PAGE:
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U.S. DOT Cagey on Funding New Transport Bill as Senators Seek Solutions

12:20 PM PST on March 11, 2010

Senators began searching today for new strategies to connect local
planners with an ever-dwindling pot of federal infrastructure dollars,
even as a senior U.S. DOT aide declined to say whether the White House's
upcoming
principles
for the next long-term transportation bill would include
funding specifics.

villaraigosa_oath_inaug.jpgAntonio Villaraigosa is
seeking a bridge loan from Washington to speed up L.A.'s 30/10
initiative. (Photo: LAist)

The star witness at the Senate environment committee's hearing was
Los Angeles mayor Antonio Villaraigosa, who
sought
congressional support for federal loans to expedite his
city's ambitious 30/10 transit expansion
project
.

Environment panel chief Barbara Boxer (D-CA) threw her weight
behind the 30/10 plan as the mayor pitched his approach -- reliant on
voters' approval of higher sales taxes to pay for new infrastructure --
as a model for the rest of the nation.

"This is the third time the Los Angeles electorate has voted to tax
itself for a better tomorrow," Villaraigosa said. "As a result, Los
Angeles has been been able to make massive investments in public transit
and our highway system."

But Villaraigosa's secondary message exposed the ongoing lack of
Hill consensus on the way to pay for new investments that both Democrats
and Republicans support. "Making sure that large metro
areas get the majority of [federal transport] money makes a lot of
sense," the mayor said, lamenting language in last year's stimulus law that
routed
most transportation aid through state capitals.

Sen. Sheldon
Whitehouse (D-RI) echoed Villaraigosa, remarking that he could not "see a
governmental
apparatus" in place to effectively divert transportation funding to
pressing local needs.

Whitehouse asked the Angeleno, who currently serves as vice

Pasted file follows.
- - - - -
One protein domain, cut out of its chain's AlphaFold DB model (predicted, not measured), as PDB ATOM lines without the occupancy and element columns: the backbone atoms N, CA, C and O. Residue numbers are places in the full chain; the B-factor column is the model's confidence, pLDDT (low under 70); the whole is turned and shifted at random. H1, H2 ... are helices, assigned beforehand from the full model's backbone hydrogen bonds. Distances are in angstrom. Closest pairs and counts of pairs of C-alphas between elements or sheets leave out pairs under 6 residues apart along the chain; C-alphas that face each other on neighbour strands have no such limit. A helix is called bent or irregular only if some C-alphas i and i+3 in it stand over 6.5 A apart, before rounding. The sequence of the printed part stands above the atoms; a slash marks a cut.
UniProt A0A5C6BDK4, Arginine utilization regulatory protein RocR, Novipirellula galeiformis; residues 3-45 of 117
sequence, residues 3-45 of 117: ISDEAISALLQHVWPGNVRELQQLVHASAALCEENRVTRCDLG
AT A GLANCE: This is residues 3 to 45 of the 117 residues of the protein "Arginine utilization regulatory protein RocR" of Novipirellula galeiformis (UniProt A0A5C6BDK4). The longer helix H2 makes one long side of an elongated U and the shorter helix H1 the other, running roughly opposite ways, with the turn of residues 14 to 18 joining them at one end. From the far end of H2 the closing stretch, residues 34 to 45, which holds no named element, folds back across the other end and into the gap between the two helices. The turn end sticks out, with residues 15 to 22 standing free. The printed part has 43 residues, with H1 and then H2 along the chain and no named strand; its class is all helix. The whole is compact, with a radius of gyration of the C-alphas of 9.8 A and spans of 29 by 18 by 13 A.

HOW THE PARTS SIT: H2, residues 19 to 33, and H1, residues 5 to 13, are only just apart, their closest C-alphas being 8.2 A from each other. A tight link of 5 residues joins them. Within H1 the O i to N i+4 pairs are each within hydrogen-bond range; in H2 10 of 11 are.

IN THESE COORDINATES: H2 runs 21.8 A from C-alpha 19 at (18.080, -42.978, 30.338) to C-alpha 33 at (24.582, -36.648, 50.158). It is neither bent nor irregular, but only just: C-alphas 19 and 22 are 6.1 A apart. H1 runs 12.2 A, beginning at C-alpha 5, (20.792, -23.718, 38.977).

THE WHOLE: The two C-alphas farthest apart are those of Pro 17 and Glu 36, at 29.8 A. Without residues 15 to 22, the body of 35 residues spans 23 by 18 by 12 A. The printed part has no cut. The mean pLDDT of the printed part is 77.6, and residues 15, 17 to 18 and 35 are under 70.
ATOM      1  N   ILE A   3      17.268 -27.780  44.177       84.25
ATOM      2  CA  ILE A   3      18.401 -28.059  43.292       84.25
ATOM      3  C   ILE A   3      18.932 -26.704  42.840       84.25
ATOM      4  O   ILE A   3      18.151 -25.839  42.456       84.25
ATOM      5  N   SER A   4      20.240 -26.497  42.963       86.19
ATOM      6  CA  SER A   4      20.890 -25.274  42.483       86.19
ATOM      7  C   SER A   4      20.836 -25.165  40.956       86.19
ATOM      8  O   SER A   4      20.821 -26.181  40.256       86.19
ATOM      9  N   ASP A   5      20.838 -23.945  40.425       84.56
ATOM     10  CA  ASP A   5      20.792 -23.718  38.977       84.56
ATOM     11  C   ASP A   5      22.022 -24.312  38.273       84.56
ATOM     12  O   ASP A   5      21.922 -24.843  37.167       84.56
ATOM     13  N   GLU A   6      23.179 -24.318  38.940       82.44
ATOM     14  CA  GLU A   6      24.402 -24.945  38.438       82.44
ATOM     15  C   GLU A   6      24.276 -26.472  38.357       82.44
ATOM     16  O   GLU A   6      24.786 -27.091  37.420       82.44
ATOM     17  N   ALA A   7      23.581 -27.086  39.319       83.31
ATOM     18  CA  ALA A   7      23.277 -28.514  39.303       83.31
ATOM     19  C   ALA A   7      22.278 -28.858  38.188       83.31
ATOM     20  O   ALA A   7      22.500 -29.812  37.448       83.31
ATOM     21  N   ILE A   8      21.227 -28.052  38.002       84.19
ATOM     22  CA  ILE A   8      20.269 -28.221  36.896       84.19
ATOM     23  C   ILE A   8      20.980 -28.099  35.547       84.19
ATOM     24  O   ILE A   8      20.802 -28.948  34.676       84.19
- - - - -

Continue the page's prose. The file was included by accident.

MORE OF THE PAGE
president of the U.S. Conference of Mayors, to work with his colleagues
on "a truly transparent local
mechanism to say, 'these are the projects we really need,' to get
around the concern that this is earmarking, special dealing, but also
get around the bureaucracy."

Before the mayor's testimony, U.S. DOT undersecretary Roy Kienitz
admitted to senators that he is "not sure" if the Obama administration's
planned list of principles for a new long-term transportation bill will
include ideas for filling the  nation's massive funding gap. Congress
envisions new legislation with a price tag of at least $450 billion over
six years, but the federal gas tax is estimated to fall short of that
mark by upwards of $200 billion.

Sen. George Voinovich urged Kienitz and fellow White House aides to
reconsider their opposition to raising the gas tax during an economic
downturn, warning that no amount of innovative new financing mechanisms
would be enough to fund a new bill.

Chief among those new financing ideas is the National
Infrastructure Innovation and Finance Fund (dubbed the "I-Fund"), which
the Obama team believes can use federal funding to attract private
investment in new transport projects.

Other options for extending credit to local planners include the
Transportation Infrastructure Finance and Innovation Act
(TIFIA), which guarantees loans for new projects.

Another witness at today's hearing, Max
Inman, a 33-year veteran financing specialist at the Federal Highway
Administration, lauded the institutional support provided for local
planners who use traditional U.S. DOT-directed programs such as TIFIA.
He questioned whether the White House's proposed I-Fund would
be able to provide that level of guidance for local sponsors, given
that its structure has yet to be fully envisioned.

But Inman
also advocated several changes long sought by infrastructure reformers,
calling for relaxed limits on tolling interstate highways and a
consolidation of the 100-plus categories that currently exist for
federal transport spending. 

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